Besides writing this blog, I also write at Westminster Reads which is an online Bible study/reading site offered by my church, Westminster Presbyterian Church. Last year we read through the New Testament and this year we are reading Torah- the first five books of the Bible. Among other things, Torah tells the early history of Israel from Abraham, and Isaac, to Moses and Joshua. Beginning with Genesis 12 and the call of Abram to Deuteronomy 34 where Moses looks out over the Promised Land just before his death, Torah offers an epic tale of God calling a people and the people’s response.
Torah also contains what is often called “The Law”, which Christians can mischaracterize as a set of empty legalistic rules. Mostly Christians are content to ignore Torah thinking that Torah doesn’t apply to Christians. Unless, of course, we can use Torah as “back up” to bolster our argument about a topic or “prove” something in the New Testament.
There is a third way, a middle ground between ignoring Torah and selectively mining it for nuggets of ‘truth’. To find that middle ground we need to think about what Torah is and why Torah exists. One blog post cannot fully explore all there is to know about Torah. Jewish scholars have been thinking, talking and writing about Torah for centuries. But it is helpful to think about why God gave Israel Torah. In Exodus 19 after God has rescued the people who will become Israel from slavery in Egypt there is a crucial meeting at the foot of Mount Sinai. You’ll notice I referred to the participants as the people who will become Israel. That is because they were not Israel yet.The people, the slaves who left Egypt were a “mixed crowd” (Exodus 12:38). They were not related by ethnicity or religion or family background. What they had in common was a desire not to be slaves any longer. God heard their cry for rescue from oppression and acted through Moses to rescue them. Then God asks them if they are willing to be God’s people.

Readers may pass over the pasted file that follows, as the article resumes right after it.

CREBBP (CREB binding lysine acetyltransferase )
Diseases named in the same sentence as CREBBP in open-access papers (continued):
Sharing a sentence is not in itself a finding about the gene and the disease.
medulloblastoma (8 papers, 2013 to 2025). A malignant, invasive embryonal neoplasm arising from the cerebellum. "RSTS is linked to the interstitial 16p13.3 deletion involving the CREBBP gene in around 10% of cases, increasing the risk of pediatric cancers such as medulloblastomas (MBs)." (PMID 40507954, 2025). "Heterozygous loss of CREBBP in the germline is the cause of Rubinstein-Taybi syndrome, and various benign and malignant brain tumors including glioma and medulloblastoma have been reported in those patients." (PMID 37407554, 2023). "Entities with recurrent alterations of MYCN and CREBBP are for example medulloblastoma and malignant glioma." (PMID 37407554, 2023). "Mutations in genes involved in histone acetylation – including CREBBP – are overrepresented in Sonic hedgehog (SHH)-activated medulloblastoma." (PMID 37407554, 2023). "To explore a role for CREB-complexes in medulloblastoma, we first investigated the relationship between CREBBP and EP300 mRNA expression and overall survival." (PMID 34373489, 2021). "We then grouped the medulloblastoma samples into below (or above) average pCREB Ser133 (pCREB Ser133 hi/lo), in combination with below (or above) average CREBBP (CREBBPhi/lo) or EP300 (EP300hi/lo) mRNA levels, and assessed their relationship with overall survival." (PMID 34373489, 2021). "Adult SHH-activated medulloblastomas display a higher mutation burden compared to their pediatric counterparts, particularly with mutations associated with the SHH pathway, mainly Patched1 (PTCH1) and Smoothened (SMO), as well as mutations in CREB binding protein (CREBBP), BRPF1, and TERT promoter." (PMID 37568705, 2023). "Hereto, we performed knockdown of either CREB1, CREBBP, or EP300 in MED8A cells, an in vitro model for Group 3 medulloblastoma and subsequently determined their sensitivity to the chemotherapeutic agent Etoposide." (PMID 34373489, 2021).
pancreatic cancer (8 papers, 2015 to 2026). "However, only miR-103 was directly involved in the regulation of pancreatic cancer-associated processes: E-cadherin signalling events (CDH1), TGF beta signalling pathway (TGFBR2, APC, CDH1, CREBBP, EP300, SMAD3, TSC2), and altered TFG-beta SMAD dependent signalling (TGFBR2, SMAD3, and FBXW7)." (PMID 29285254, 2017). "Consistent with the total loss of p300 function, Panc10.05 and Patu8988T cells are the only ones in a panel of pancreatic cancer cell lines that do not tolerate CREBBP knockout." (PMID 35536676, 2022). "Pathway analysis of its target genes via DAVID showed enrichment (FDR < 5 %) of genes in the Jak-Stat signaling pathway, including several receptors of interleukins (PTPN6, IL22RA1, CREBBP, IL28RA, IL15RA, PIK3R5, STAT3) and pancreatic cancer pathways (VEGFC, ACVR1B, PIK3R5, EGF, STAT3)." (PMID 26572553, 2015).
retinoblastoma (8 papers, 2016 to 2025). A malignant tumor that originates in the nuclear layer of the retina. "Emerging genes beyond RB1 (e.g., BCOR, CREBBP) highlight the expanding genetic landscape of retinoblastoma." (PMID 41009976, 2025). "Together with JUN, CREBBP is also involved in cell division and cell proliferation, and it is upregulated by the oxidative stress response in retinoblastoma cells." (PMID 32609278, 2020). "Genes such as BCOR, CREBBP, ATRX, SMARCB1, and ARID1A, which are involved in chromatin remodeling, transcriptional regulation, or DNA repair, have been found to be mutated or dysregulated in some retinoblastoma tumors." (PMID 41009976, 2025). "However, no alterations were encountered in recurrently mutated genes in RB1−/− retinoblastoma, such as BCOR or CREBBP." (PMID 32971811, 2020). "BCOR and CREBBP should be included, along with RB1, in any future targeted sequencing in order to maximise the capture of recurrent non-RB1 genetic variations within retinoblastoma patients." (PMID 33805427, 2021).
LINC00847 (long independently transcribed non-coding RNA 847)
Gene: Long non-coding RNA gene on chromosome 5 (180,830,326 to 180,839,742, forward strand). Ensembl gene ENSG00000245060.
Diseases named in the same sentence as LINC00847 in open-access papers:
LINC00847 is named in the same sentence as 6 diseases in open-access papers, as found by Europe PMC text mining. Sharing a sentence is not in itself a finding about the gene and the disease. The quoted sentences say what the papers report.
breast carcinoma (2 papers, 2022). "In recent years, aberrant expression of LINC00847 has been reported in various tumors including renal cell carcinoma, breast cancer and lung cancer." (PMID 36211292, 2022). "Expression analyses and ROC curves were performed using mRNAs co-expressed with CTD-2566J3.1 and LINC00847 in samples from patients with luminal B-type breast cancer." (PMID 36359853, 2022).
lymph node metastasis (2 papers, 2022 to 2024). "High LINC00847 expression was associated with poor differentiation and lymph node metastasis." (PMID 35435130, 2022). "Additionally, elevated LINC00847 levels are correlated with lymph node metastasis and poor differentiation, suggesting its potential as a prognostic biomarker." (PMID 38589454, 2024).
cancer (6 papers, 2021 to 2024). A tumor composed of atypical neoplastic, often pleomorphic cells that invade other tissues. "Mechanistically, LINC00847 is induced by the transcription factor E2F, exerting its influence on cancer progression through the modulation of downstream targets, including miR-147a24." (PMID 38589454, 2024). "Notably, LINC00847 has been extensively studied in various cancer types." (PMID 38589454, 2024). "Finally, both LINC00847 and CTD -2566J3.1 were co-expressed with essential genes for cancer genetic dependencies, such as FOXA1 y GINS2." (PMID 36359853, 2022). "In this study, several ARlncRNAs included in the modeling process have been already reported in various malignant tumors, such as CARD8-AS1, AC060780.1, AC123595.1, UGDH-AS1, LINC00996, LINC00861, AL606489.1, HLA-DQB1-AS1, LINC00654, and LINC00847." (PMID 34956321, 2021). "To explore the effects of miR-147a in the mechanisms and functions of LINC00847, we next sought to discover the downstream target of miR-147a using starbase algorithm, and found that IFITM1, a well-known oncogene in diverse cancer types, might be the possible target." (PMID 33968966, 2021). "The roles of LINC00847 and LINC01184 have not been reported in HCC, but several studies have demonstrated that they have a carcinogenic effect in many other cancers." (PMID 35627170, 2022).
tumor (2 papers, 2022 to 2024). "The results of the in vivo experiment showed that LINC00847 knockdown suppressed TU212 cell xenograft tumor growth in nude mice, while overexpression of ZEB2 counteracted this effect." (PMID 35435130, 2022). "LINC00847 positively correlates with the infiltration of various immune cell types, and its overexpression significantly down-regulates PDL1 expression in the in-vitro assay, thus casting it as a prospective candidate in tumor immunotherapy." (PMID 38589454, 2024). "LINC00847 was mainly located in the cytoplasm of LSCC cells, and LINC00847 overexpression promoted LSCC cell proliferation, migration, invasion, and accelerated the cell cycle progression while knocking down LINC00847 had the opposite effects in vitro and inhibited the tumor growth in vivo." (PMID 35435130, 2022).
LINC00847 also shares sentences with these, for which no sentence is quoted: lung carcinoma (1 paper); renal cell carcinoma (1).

That is quite remarkable. First God hears, then God rescues, then God asks if they are willing to commit to a long term relationship. The people who will become Israel could have said “no”. “No, Thanks. We aren’t willing to exchange one ruler for another. We left Egypt looking for freedom not a new god to serve.”
God asks. And the people who will become Israel say yes. Then, God begins explaining what it means to be God’s people.After the people hear the Covenant Code (Exodus 20:22-23:33) they agree again (Exodus 24:7). In Torah we find the “law” in several places across the five books. This figuring out what it means to be God’s people took some time to develop. The Torah we have today developed over many centuries as Israel wrestled with the question, “What does it mean to be God’s people?”.
While often Torah is translated as “law” it can also be translated “teaching”. This idea of teaching is important. The people who will become Israel need to learn how to be Israel. Remember they live in a world that assumes the presence of many gods. That was the standard belief. The people who will become Israel are asked to commit to one God, the one true God. The people who will become Israel are asked to live in a way that is completely foreign and novel in their time and place. As we read Torah we discover that that wasn’t easy to do. Israel was always tempted by the false gods of other nations.